I’d rather be single.

It’s been a good six months since my last relationship and lately I’ve noticed my friends stepping up the pressure to get back in the dating game. Though their intentions are kind – they really do just think I deserve a decent big spoon – it seems odd to me that they regard being single as such a terrible situation. Yet, I thought we were past all that idealistic Bridget Jones bollocks about coupling up in order to find happiness – Mark Darcy died, people, the dream is over!


Now, I’m not a commitment-phobe, I don’t hate healthy relationships and I do ultimately hope to settle down with one special person. But every time I go on a date, even a good date, I go home feeling even more certain that right now I want to stay single. Why? Because I’m in a fucking awesome relationship with myself at the moment. For the past four years I’ve done the serial monogamy thing and I’ve done the LTR thing. The only thing I haven’t done is learning to be interesting and fun and alive without a partner in crime.

As a 22 year old I’m in a really lucky situation – I have a secure job, I have a great support network and I live in a city offers me everything I could want or need. I enjoy having nobody to answer to come the weekend and I like not knowing whether I’ll even be living in the UK in 6 months time. In short, I’m having fun.

And on the topic of, erm, fun… I’m not breaking any blog boundaries by admitting that I like/need sex, just like any other sane human being. Perhaps if having sex required having a boyfriend, this would be a massively different blog, but it doesn’t. It simply requires having access to gay bars and, if we’re being really honest, having access to certain apps. #Overshare.

The truth is, I wonder if people these days are so concerned with having all their shit together – which, in terms of image branding, is epitomised by a happy relationship – that they would rather be in a relationship with the wrong person than have to actually develop a life and a personality. I remember that after my last big break up, I felt like a complete shell of a person – I literally had no interests or, really, opinions as an individual. I’d invested more in being one half of a duo than I had in being me. I never want that to happen again, hence why right now I’d rather enjoy some me time than some us time.

So, for those of you stuck in the BJ era (Bridget Jones, you goons), I’d like to request an armistice between my relationship status and your pitying eyes. I am okay. Most single people are okay. I will occassionally eat ice cream but that is because I like ice cream, not because I am sad about being ‘alone’. When the time is right, and the guy is right, I’ll get back on the boyfriend wagon. For now, though, I’d rather be single.


How to be yourself in 2014.

As a fresh-faced 18 year old in 2009, I remember being racked with nerves when Goldsmiths university summoned me for an interview at their south east London campus. Until then, I’d spent my entire life in the small rural county of Shropshire, where literally nothing exciting has happened since Charles Darwin was born there in 1809 – and no one ever mentions that he escaped the wilderness at the earliest opportunity. I wasn’t cool and I wasn’t well-travelled, or even well-read. How was I supposed to impress a bunch of academics in the big city?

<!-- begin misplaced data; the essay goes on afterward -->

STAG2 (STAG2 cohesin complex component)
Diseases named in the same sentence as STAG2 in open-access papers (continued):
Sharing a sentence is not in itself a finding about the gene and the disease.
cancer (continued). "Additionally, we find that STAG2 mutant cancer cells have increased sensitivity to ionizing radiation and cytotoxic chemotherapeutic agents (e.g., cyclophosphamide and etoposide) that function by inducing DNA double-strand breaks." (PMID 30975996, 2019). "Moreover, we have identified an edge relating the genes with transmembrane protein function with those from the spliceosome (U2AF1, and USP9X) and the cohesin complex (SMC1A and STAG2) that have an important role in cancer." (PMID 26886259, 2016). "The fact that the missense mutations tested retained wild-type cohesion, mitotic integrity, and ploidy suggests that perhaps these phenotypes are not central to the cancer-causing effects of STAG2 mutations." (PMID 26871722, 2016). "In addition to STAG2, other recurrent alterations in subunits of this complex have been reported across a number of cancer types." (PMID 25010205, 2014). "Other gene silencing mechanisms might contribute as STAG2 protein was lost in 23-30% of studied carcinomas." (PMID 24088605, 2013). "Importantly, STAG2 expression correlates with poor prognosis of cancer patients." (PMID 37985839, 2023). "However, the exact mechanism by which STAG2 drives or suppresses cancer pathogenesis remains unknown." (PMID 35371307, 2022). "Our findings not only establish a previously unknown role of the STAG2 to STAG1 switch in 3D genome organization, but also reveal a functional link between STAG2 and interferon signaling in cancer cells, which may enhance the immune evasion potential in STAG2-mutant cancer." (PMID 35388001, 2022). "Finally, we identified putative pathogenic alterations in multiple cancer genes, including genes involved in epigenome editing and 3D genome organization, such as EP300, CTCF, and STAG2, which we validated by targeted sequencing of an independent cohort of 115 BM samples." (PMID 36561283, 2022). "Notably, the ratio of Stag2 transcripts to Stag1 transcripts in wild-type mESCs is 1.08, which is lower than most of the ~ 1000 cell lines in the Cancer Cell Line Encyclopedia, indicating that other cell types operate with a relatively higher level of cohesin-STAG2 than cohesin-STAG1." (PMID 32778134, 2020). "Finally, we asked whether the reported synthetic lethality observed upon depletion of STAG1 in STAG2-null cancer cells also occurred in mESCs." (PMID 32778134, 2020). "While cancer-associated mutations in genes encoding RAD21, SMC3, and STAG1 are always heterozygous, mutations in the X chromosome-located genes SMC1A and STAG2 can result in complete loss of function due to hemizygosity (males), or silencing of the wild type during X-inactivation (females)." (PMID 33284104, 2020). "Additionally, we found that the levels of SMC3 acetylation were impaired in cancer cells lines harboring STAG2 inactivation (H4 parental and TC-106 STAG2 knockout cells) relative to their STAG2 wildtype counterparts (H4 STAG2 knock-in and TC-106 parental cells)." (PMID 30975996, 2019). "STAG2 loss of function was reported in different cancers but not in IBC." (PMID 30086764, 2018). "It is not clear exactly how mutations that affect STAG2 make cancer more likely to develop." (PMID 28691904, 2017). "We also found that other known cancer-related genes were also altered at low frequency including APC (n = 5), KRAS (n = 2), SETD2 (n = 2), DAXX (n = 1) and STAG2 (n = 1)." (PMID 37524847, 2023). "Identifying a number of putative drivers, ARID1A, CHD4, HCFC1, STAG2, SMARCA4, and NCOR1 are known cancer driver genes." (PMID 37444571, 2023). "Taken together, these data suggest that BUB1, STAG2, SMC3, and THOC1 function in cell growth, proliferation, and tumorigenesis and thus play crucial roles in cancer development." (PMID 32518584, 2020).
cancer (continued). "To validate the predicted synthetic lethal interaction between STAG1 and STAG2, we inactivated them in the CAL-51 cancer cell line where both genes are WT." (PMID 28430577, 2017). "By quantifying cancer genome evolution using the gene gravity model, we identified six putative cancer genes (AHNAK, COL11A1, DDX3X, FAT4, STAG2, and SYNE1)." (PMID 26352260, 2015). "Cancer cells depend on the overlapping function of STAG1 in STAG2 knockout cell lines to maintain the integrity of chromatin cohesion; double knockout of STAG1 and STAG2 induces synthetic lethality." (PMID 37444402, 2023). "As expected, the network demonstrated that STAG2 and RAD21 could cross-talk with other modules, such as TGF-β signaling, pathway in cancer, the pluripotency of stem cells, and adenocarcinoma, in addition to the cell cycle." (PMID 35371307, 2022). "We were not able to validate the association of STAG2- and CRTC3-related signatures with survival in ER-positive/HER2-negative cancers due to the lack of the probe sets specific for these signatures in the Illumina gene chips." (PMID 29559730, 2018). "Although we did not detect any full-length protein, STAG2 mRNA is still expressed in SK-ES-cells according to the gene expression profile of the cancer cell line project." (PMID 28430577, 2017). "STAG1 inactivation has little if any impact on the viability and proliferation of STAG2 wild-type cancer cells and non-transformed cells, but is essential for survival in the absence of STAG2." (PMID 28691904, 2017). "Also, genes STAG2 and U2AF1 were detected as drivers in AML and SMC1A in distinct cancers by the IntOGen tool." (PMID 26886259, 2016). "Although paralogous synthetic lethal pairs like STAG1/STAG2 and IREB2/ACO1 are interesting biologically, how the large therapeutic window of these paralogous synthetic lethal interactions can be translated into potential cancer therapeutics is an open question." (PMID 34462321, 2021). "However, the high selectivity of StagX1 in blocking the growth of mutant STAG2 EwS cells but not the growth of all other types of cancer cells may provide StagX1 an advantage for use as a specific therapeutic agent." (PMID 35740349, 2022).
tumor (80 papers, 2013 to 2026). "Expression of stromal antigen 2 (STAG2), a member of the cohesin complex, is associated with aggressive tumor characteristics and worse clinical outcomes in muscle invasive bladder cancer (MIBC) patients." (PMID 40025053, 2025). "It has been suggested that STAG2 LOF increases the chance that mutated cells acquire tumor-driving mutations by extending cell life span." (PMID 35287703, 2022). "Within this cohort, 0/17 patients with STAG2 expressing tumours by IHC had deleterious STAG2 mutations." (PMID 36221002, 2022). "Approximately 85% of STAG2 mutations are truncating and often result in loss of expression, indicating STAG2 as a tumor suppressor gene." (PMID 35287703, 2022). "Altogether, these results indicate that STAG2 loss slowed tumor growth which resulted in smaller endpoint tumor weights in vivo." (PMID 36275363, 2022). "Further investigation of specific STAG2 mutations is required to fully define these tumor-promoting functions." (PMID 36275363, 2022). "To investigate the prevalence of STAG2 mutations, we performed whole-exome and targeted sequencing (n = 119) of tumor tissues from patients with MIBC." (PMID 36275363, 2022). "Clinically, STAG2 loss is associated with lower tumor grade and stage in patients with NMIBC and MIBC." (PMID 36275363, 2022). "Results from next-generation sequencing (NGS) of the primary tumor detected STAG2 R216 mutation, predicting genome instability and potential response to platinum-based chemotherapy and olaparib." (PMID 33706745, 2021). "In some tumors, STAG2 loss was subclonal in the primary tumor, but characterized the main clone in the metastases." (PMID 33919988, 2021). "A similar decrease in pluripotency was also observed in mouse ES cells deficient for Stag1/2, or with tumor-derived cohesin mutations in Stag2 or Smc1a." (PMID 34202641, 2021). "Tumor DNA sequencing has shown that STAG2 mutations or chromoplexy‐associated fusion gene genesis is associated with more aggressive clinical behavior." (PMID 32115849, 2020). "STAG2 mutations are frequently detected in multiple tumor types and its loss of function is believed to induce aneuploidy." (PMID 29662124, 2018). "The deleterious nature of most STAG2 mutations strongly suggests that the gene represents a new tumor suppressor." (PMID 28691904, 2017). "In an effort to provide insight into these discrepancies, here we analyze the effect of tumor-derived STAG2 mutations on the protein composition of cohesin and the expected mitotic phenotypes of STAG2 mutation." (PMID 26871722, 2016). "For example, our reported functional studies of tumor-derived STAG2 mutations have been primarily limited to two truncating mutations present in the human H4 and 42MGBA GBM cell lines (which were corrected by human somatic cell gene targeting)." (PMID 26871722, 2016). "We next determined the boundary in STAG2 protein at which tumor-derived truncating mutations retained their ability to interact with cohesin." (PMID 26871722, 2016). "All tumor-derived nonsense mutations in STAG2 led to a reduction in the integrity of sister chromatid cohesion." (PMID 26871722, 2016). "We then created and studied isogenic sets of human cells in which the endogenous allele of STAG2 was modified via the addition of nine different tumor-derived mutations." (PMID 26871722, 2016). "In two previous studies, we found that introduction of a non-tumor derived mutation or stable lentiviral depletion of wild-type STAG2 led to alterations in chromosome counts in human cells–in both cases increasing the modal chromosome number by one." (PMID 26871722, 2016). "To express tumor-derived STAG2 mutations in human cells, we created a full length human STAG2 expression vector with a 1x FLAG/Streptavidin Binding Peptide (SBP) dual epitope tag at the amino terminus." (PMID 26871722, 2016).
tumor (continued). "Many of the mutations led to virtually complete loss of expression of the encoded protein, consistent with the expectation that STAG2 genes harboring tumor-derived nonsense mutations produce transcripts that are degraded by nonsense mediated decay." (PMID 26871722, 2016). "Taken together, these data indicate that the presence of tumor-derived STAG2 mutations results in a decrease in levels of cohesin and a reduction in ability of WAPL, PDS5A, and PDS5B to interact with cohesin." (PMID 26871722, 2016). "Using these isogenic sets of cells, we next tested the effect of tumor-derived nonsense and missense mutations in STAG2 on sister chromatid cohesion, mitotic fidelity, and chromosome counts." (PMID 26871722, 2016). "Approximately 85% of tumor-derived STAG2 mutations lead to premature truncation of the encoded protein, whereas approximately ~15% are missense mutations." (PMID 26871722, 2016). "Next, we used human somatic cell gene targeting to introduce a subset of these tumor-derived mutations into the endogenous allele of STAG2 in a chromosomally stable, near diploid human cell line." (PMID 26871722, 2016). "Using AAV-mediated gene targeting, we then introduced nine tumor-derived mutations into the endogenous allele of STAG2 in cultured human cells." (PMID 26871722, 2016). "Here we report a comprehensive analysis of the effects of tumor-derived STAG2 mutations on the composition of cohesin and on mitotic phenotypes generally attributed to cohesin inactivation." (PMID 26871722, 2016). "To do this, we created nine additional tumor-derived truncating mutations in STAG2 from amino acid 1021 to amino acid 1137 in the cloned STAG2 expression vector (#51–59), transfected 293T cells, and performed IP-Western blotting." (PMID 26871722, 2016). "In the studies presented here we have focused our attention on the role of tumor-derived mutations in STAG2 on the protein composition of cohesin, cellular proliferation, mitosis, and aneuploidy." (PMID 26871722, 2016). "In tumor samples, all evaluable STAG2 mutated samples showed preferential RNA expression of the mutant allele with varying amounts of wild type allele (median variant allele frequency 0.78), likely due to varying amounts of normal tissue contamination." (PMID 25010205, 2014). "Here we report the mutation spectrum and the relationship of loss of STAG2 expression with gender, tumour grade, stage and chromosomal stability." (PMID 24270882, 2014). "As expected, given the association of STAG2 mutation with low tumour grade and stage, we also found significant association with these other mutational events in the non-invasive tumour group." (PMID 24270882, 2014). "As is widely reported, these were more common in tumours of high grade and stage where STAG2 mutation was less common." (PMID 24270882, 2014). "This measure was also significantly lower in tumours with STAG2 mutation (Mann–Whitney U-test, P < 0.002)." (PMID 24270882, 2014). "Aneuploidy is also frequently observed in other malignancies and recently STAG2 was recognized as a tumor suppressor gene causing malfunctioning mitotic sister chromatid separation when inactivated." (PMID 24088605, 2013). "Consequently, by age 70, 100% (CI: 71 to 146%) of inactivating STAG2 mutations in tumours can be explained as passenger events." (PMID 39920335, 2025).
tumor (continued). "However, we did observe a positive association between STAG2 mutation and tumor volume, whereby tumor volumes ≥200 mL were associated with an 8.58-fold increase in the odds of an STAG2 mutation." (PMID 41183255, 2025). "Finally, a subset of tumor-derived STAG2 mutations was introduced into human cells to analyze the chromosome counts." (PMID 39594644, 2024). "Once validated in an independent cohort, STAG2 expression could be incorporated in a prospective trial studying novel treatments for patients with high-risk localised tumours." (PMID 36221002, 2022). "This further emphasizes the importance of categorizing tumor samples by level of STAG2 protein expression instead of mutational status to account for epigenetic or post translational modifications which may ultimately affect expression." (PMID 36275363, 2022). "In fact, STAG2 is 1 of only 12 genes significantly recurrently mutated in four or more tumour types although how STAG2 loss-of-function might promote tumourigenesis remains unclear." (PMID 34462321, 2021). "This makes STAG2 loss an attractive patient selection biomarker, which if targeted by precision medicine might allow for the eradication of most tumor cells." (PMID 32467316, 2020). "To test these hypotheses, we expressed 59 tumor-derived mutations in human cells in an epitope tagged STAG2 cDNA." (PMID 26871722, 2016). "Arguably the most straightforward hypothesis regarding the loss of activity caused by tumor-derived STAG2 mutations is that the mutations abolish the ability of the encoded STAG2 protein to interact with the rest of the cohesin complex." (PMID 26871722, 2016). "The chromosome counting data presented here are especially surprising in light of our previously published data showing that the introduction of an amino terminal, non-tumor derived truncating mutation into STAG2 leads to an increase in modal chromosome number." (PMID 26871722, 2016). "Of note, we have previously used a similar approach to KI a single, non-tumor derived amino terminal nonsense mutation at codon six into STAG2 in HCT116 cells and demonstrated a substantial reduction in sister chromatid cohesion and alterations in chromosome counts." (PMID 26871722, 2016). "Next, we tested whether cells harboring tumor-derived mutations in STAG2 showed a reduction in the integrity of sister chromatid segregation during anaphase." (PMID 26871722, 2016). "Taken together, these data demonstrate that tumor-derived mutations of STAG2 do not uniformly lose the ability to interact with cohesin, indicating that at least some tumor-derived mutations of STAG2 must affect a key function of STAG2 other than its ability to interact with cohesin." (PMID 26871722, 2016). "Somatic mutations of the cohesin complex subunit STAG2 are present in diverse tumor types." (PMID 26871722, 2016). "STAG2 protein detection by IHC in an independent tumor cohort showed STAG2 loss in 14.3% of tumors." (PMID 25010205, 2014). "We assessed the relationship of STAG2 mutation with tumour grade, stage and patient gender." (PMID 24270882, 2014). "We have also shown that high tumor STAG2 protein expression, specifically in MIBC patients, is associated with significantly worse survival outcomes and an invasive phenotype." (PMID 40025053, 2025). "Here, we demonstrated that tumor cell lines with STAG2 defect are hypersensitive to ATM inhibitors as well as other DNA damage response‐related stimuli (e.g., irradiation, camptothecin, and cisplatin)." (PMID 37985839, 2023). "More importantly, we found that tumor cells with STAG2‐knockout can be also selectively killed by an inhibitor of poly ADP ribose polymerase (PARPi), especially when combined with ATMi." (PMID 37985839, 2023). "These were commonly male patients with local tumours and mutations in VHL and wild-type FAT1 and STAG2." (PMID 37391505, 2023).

It was my Mum, as always, who gave me the most valuable advice: “just be yourself.” So, instead of pretending to be an aloof artiste (as I had practiced, using Meryl sodding Streep as a muse) – I just accepted myself as an excitable, little goon. And it worked.


A mere 5 years later, however, being yourself isn’t quite so straightforward. Social media allows us to create entirely different personas from our real world selves and it’s easy to get our various identities confused. On Instagram, for example, we have filters to appear glamourous 24/7 – and you can crop out that damp patch on your bedroom ceiling. But the truth is that nobody is round-the-clock fabulous. We all have those moments when we trip slightly on our way to work or we accidently spit on our crush mid-conversation.

Life is full of not-so-glitzy events and, as far as I’m concerned, it’s how we react to those situations that make up our true selves. Those situations are the stuff of good conversation and those reactions are what can make us seem either loathsome or adorable. You might look stunning with a Sierra filter but I’d find it hard to be attracted to someone who can’t deal with – and laugh at – life’s imperfections.

I guess I’m writing this blog because it took me 21 years to realise that it’s okay for people to know that I’m never going to be cool. I can be geeky, vain, crude, partial to pop culture and excessively polite. I don’t know about cool bands or cool clothes and I certainly don’t spend my weekends at cool warehouse parties. It’s just not me. And since I stopped trying to be someone else’s idea of awesome, I can honestly say I’ve never been happier.

So my point is this: image brand the fuck out of yourself on Twitter et al. but never forget to be a real life, bona fide, full-of-flaws person. If you’re really brave you could even take a chance and be a little less perfect on the internet, especially as there’s a generation right behind us who are going to have some pretty unrealistic expectations of the world.

Life is more than being cool and, to end on a hearty cliché, nobody does you better than you.